Early morning view of a fishing boat and American White Pelicans (Pelecanus erythrorhynchos) in Bodega Harbor on 17 May 2012.
American White Pelicans are known for their large size and white and black plumage. Their wingspan ranges between 8–9.5 ft., making it one of the largest of any North American bird. (It's about the same or even a little larger than the California Condor!)
White pelicans start arriving on the coast in May and are present in good numbers through early December. In California, they currently only nest at inland freshwater lakes in the northeastern part of the state (Klamath Basin).
During the breeding season, adults develop a rounded, vertical plate on the upper mandible. The plate varies in height, but can be up to 6 cm tall (see below left). The exact function of the plate is unknown, but it's probably related to courtship or territorial behavior (the plate is shed after eggs are laid).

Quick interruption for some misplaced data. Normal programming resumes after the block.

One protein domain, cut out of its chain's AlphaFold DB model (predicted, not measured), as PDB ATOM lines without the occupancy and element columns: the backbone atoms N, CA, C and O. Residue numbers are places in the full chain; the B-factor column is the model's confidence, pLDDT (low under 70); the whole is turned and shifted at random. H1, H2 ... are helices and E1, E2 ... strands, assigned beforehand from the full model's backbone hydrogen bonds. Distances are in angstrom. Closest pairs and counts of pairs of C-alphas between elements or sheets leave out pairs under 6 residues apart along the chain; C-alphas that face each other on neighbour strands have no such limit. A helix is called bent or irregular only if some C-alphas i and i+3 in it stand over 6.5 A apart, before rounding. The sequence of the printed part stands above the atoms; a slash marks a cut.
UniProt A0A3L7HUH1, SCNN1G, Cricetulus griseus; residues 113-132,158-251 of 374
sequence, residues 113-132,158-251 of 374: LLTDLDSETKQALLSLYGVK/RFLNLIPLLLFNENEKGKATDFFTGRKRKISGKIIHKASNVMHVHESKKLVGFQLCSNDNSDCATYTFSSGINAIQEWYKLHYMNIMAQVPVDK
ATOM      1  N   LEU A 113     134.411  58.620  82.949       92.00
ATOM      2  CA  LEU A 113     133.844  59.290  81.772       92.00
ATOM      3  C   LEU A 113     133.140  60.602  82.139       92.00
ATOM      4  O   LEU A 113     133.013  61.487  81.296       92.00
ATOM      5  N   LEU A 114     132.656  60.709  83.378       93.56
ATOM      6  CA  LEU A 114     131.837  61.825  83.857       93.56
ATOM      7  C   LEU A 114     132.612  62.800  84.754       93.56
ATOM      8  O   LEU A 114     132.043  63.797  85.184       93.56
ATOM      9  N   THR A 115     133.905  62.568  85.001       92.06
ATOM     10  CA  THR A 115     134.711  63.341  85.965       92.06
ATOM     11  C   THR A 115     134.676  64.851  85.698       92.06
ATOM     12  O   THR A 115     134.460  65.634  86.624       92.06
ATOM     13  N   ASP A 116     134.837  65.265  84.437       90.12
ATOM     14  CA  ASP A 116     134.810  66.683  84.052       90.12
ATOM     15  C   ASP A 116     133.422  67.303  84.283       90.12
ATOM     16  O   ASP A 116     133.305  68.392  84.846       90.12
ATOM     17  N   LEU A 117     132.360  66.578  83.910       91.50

It's fun to look for white pelicans roosting on sand flats at low tide and feeding (cooperatively) in shallow water near shore. Small groups work together; watch for synchronous bill dipping. Their pouches are distensible and are used to scoop up small fish (white pelicans don't plunge dive like Brown Pelicans).
Here's one "yawning", extending its bill skyward. You're seeing the lower mandible/pouch, with the upper mandible barely visible to the right.